Hacking the DF64 exit chute - Page 2

Grinders are one of the keys to exceptional espresso. Discuss them here.
999mor
Posts: 22
Joined: 2 years ago

#11: Post by 999mor »

Awesome work!
Do you think of going commurtial with this upgrade? I would Definitely pay for a ready set

GDM528 (original poster)
Posts: 850
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#12: Post by GDM528 (original poster) replying to 999mor »

I considered offering it as a kit, but it would take dozens of orders for the economics to make sense.

999mor
Posts: 22
Joined: 2 years ago

#13: Post by 999mor »

I found a nice guy with sla printer to print me one of these. Really looking forward to installing it.
Couple of things I thought of.
There is no sla resin that is food safe, so thinking to cover the parts with food safe epoxy resin. Hope it won't effect the performance.
The clump crusher supposed to help with the static as well, so to avoid changing too much pressure along the chute going to drills 6 or 8 holes near the expeller blades (around the elliptical part) and to use stainless steel wire connected to the bolts for grounding and to make easy flow clump crusher that resembles the mazzer type clump crusher and hope this going to help with the static.
My grinder is on the 10 degree tilt base, and angled cup holder so the next 2 parts won't fit me (maybe without the middle part, we'll see) so really hoping the steinless wire will make a difference

ZackAdam
Posts: 15
Joined: 2 years ago

#14: Post by ZackAdam »

Just installed it on my df64 and i must say it works great.
Also the fit was perfect!

No clumps, the coffee spills faster, and i don't feel it introduces more static than before.

Side note- the original clump crusher had a lot of stale coffee behind it, I was actually surprised because you'd think it'll be minimal.


One question though- I don't know exactly the resin composition that the 3d printing place used (it's black with bunch of lines). I did asked for a food safe material, how dangerous can it be?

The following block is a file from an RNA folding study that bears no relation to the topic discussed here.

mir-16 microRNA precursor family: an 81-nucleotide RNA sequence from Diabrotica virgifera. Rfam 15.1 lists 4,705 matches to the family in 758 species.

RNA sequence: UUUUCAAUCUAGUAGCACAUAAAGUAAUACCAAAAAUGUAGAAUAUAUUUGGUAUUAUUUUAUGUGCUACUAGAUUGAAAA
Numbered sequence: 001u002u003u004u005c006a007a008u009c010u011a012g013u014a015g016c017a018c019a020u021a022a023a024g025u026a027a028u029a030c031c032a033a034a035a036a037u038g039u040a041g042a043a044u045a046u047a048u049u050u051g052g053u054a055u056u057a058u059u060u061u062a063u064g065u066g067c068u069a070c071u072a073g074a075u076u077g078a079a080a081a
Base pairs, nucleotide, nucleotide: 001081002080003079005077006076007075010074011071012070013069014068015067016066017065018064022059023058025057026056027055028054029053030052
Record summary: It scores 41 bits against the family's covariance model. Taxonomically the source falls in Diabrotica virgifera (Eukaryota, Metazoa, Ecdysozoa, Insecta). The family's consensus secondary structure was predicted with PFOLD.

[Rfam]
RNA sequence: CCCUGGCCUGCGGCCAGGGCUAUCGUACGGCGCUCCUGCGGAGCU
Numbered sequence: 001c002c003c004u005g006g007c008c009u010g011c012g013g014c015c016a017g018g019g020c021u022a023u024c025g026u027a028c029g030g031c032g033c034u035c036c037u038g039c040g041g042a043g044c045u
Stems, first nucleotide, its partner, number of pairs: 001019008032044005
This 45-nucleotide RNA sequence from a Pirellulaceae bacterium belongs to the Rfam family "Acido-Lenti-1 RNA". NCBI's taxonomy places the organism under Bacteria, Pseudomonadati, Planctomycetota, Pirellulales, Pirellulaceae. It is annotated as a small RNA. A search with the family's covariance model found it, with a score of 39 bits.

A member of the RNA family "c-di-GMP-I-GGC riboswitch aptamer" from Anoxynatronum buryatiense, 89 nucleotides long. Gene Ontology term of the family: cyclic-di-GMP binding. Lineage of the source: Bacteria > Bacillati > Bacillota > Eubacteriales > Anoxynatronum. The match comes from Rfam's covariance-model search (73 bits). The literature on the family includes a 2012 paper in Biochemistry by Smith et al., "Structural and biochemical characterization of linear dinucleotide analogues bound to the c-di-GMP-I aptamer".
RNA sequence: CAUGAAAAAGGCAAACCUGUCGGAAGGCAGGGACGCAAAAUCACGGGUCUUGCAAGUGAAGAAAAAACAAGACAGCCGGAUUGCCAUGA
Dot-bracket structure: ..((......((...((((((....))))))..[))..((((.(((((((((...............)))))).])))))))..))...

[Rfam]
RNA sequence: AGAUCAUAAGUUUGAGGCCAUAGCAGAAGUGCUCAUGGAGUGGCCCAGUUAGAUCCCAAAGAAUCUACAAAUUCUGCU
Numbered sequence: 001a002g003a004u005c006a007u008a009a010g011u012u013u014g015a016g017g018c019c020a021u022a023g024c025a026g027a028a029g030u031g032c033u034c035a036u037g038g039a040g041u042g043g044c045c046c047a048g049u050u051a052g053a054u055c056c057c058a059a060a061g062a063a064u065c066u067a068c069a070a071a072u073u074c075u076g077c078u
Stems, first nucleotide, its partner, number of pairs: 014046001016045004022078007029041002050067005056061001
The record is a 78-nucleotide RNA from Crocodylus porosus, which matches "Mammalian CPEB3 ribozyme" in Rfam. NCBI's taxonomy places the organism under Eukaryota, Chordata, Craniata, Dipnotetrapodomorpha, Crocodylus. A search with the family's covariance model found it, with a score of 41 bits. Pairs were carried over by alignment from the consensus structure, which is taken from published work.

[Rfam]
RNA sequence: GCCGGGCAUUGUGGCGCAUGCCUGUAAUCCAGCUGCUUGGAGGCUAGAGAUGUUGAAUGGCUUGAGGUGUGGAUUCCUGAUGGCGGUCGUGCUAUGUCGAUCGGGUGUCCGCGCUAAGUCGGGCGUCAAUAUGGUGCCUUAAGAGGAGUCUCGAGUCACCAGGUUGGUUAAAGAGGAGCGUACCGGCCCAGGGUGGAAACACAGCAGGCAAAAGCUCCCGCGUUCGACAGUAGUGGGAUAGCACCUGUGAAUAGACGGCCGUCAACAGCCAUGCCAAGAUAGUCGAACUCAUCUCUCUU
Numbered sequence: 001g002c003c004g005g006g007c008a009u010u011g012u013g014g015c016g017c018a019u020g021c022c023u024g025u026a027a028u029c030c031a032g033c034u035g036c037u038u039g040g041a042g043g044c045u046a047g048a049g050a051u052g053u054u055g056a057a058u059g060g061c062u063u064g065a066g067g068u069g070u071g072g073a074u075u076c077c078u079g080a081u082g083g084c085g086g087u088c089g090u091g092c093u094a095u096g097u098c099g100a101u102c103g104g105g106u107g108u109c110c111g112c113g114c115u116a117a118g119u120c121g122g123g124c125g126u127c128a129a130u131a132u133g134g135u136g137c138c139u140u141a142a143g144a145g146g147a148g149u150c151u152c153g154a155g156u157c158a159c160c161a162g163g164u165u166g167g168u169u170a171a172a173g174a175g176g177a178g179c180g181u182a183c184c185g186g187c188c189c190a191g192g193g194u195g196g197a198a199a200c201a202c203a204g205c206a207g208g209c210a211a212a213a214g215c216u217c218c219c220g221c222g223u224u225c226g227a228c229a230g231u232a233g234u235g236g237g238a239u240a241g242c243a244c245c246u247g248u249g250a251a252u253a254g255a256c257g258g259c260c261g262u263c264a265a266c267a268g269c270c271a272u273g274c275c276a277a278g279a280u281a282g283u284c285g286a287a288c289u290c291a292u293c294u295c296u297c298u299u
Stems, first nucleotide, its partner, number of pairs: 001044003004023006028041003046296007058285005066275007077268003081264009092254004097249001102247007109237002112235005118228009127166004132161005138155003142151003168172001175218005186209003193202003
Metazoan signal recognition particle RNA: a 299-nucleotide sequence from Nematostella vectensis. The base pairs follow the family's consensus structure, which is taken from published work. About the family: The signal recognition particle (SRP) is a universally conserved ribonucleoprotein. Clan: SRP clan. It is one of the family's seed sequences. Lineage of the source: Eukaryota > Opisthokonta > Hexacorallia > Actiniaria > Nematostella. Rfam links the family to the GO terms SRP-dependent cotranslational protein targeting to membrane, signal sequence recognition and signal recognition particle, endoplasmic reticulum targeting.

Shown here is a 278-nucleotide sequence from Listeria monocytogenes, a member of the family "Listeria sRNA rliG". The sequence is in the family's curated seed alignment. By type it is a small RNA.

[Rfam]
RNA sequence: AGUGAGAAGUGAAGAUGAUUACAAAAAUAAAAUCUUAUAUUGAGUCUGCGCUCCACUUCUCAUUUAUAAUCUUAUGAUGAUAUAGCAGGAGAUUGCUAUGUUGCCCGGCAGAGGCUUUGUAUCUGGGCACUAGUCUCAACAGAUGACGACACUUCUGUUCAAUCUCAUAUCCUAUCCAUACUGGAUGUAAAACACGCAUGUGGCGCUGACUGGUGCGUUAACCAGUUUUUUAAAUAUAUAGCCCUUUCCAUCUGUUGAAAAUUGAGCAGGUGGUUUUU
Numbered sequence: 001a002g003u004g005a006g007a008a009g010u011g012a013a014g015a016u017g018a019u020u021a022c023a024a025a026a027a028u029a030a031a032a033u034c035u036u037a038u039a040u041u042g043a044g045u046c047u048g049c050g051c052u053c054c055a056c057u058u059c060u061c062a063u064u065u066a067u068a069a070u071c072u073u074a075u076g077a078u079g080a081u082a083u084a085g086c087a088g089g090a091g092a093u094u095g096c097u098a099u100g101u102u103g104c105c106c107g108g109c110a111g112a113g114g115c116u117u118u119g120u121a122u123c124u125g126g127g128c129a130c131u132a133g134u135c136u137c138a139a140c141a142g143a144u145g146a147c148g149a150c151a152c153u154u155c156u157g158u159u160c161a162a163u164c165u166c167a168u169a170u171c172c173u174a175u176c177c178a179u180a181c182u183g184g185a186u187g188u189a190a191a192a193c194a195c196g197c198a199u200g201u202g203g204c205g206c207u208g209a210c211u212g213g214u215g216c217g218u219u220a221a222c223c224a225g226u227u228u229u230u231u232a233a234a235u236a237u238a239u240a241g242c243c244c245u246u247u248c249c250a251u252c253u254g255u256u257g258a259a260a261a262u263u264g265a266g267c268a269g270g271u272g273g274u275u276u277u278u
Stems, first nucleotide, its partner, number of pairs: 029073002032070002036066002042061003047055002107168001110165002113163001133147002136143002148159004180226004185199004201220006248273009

GDM528 (original poster)
Posts: 850
Joined: 2 years ago

#15: Post by GDM528 (original poster) »

999mor wrote:There is no sla resin that is food safe, so thinking to cover the parts with food safe epoxy resin. Hope it won't effect the performance.
The clump crusher supposed to help with the static as well, so to avoid changing too much pressure along the chute going to drills 6 or 8 holes near the expeller blades (around the elliptical part) and to use stainless steel wire connected to the bolts for grounding and to make easy flow clump crusher that resembles the mazzer type clump crusher and hope this going to help with the static.
SLA resin is used to make teeth aligners, so there are resins that are rated as biocompatible. I confess the resin I used was Formlab's clear resin because it's much cheaper than their dental resin. That's why there'd need to be dozens of buyers to support selling prefabricated chutes.

Even though my resin isn't rated as biocompatible, I still consider it safer than my barrel-aged bottle of rum. Or bacon. Or pizza. The most common metal in contact with the coffee I drink is aluminum - which is linked to early onset Alzheimer's... I'm just gonna enjoy my coffee in the meantime ;)

One of my earlier trials involved electrically-grounded wires in the exit chute just as you describe. Epic fail. Virtually no impact on static, then it triggered a truly massive clog. The grounds just need to GTFO IMHO.

I suspect a key reason the clump crusher (factory and user mods) reduces static, is it slows down the grinds in the chamber to give them a eensy bit more time to dissipate static charge. However, I didn't like the idea of the expeller blades giving the grinds repeated beat-downs as they squeeze through the flow restrictor / 'clump crusher'. I had to adjust my grind finer post-mod.

GDM528 (original poster)
Posts: 850
Joined: 2 years ago

#16: Post by GDM528 (original poster) »